Prostate cancer diagnosed by transrectal or transperineal US guided standard 12 core needle biopsy or MR image guided needle biopsy, or MR / US fusion guided needle biopsies.
Targeted tumors must be considered a safe distance from the urethra, rectal wall, or neurovascular bundle by the Principal Investigator.
Must have had a prostate MRI performed at the NIH within 12 months prior to enrollment.
Must have had a prostate biopsy performed at NIH within 12 months (+2 months) prior to enrollment.
Men greater than or equal to 18 years of age.
ECOG performance status less than or equal to 2
Patients must have adequate organ and marrow function as defined below:
leukocytes greater than or equal to 3,000/mcL
absolute neutrophil count greater than or equal to 1,500/mcL
platelets greater than 75,000/mcL
creatinine within normal institutional limits
creatinine clearance greater than or equal to 60 mL/min/1.73 m^2 for patients with creatinine levels above institutional normal.
Preoperative clearance by NIH Department of Anesthesia and Surgical Services
Ability of subject to understand and the willingness to sign a written informed consent document.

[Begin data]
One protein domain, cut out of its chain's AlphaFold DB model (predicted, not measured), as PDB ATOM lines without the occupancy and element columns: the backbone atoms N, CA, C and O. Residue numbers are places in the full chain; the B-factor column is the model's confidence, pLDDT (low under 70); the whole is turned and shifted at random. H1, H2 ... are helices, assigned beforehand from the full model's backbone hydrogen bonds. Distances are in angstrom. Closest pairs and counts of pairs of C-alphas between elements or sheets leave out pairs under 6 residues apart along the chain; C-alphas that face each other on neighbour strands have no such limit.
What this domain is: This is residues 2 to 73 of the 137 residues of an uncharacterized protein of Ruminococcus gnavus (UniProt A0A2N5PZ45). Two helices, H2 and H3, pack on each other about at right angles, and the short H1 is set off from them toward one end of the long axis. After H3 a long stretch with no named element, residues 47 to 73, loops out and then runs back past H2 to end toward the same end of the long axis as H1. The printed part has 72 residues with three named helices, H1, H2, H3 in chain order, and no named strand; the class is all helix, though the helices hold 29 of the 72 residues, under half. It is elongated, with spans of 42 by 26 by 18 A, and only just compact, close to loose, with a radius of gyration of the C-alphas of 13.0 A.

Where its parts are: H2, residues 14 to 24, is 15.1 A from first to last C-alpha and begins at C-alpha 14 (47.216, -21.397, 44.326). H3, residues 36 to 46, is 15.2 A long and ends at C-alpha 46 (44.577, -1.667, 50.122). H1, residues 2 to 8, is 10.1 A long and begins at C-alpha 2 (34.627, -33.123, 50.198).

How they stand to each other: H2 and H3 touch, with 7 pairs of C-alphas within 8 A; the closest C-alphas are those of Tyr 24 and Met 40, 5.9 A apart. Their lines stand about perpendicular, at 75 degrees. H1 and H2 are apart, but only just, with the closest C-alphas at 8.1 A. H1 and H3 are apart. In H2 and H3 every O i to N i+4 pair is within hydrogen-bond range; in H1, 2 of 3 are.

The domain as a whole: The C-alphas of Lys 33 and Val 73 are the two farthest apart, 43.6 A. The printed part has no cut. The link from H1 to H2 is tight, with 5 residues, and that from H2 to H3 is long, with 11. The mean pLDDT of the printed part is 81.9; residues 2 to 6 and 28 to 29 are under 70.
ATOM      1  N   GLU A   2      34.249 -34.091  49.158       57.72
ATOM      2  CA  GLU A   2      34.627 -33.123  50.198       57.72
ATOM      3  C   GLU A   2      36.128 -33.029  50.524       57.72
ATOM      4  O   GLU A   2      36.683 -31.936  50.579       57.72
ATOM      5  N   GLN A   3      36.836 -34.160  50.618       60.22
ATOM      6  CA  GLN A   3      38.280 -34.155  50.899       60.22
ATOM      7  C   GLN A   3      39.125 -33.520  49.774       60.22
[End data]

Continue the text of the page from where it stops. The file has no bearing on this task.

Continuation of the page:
Subject understands that this is an experimental protocol and that there are available standard treatment options. These options would include but not be limited to: active surveillance, external beam radiation and brachytherapy, androgen deprivation therapy,
Patient unable to commit to follow up.
Acute urinary tract infection.
Patients with uncontrolled coagulopathies.
Altered mental status preventing consent or answering questions during conduct of the trial will be excluded for safety purposes.
A serious acute or chronic illness that is determined by the PI to place the patient at unreasonable risk for anesthesia and the procedure.
Inability to undergo a contrast enhanced MRI per American College of Radiology and the Clinical Center, Department of Radiology guidelines.
Uncontrolled intercurrent illness including, but not limited to, ongoing or active infection, symptomatic congestive heart failure, unstable angina pectoris, cardiac arrhythmia, or psychiatric illness/social situations that, in the opinion of the Principal Investigator, would limit compliance with study requirements.
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There is 1 Location for this study
Bethesda Maryland, 20892, United States